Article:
I'm currently reading Rival by Sara Bennett Wealer, and it's good so far, but it reminds me of that annoying task of coming up with characters with convincing flaws who can be sympathetic at the same time. You don't have a story if the main character is perfect. What's interesting about that? At the same time, if your character is too flawed, it's hard for the reader to care about what happens to her.
As a random soap box moment, I think that characters in books need to be much stronger than characters in movies. It's easier for us to forgive Veronica in Heathers when she colludes with not one, but two terrorists in the making than it is to forgive a character in a romance novel who kisses someone else when she's tipsy and alienates the love of her life. Character development in fiction writing is held to an impossibly high standard. As authors, we don't have a youthful Winona Ryder to distract readers from how repugnance of our character's weaknesses.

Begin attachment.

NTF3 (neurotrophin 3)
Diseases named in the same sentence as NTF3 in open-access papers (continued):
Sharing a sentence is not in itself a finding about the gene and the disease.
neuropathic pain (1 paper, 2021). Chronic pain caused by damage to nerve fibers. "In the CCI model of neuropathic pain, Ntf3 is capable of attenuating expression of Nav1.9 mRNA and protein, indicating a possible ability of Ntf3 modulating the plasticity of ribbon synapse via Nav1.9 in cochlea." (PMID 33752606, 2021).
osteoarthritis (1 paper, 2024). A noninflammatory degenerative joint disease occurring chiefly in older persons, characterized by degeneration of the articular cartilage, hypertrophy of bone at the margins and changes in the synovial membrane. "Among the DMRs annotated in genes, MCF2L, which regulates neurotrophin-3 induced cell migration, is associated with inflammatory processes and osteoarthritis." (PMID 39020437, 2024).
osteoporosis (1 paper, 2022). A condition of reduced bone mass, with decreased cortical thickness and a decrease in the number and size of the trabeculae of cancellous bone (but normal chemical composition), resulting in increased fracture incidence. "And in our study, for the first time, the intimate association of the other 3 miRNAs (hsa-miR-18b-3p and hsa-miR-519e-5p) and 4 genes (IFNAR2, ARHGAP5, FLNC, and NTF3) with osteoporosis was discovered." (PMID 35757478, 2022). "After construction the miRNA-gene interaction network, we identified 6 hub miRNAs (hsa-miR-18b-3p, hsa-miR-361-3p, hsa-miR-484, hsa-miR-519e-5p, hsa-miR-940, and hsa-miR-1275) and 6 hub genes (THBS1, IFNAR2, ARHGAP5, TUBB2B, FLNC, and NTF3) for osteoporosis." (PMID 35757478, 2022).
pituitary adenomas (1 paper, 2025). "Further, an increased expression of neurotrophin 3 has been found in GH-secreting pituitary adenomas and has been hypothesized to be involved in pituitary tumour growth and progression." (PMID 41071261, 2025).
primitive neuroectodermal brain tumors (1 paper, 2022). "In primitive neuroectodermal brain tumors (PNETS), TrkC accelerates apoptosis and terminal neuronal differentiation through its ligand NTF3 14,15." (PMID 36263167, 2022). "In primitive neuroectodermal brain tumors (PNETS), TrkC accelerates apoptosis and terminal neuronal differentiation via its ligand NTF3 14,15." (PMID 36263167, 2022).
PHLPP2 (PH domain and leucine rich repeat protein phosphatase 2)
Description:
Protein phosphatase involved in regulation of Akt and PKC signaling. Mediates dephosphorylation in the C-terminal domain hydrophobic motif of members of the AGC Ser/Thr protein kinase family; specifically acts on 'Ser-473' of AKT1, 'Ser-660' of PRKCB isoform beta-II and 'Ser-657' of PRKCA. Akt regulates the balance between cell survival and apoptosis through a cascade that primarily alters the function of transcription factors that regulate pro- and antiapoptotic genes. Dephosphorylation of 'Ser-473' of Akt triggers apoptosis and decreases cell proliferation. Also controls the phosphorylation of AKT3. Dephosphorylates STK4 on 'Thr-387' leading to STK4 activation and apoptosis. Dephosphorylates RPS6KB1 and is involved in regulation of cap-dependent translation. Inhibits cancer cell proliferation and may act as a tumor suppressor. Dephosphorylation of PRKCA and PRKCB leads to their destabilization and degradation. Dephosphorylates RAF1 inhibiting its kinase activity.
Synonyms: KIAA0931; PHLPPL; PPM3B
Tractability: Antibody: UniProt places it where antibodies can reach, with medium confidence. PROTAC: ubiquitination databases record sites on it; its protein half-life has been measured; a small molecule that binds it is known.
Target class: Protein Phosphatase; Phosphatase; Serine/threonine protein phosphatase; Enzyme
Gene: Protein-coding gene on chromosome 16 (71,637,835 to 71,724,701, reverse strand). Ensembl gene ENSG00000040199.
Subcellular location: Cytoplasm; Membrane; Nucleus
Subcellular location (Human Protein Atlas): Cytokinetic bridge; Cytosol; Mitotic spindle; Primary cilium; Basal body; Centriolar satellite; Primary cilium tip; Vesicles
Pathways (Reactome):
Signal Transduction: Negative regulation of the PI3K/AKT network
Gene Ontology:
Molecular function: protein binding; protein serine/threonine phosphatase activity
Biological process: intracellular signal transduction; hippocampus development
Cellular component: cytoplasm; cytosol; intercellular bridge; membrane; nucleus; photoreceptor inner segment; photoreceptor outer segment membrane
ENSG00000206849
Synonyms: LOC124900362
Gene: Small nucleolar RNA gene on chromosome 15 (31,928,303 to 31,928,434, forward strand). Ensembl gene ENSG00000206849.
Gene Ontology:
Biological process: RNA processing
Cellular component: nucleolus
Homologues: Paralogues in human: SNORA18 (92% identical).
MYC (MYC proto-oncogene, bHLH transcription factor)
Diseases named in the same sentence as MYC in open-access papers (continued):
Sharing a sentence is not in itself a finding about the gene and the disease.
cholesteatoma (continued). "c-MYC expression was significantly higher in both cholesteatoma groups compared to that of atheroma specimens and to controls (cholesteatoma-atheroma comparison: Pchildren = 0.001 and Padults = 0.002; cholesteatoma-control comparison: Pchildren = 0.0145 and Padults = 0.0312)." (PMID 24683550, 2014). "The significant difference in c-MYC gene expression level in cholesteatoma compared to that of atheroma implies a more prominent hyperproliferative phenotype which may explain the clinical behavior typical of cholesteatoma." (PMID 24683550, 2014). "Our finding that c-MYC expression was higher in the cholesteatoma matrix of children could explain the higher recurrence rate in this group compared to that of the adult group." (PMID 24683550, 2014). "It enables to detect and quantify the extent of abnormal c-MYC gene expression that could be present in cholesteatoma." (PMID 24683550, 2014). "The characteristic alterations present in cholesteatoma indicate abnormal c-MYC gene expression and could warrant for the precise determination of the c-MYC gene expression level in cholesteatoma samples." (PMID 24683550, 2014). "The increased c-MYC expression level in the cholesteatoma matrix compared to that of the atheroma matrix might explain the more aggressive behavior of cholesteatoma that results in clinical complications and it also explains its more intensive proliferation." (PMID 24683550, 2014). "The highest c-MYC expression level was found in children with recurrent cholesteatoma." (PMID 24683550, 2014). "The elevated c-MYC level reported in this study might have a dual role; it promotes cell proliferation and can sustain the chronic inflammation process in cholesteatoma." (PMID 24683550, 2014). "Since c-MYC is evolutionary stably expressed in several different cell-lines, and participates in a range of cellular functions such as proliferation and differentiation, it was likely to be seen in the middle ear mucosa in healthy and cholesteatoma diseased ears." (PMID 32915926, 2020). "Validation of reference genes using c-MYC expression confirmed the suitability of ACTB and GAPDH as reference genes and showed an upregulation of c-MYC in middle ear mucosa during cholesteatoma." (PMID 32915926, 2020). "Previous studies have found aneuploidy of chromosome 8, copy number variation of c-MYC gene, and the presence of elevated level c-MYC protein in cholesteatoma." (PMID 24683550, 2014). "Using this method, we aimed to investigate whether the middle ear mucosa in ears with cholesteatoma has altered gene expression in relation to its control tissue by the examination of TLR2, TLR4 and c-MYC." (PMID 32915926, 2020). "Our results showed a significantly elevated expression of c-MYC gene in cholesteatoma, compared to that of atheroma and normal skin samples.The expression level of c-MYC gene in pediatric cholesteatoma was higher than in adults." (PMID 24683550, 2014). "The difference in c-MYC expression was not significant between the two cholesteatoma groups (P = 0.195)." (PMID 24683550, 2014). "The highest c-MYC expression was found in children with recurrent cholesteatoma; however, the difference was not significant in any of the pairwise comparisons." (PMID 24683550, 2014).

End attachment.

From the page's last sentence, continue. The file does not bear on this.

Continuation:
Of course, as an avid reader and writer I know what's really going on here: reading is more of an investment than watching a movie. When I read, I become the character I'm reading about, and if I don't like who I am when I'm that person, I feel kind of cheated----unless I can feel redeemed at the end. Characters who do despicable things and need to overcome huge flaws are a reminder to us that even when we think we've hit bottom, there's always hope. That's a wonderful gift and fiction has been giving it to us since the first tall tales were told. The catch is getting the reader to stay with the main character before he or she sees the light.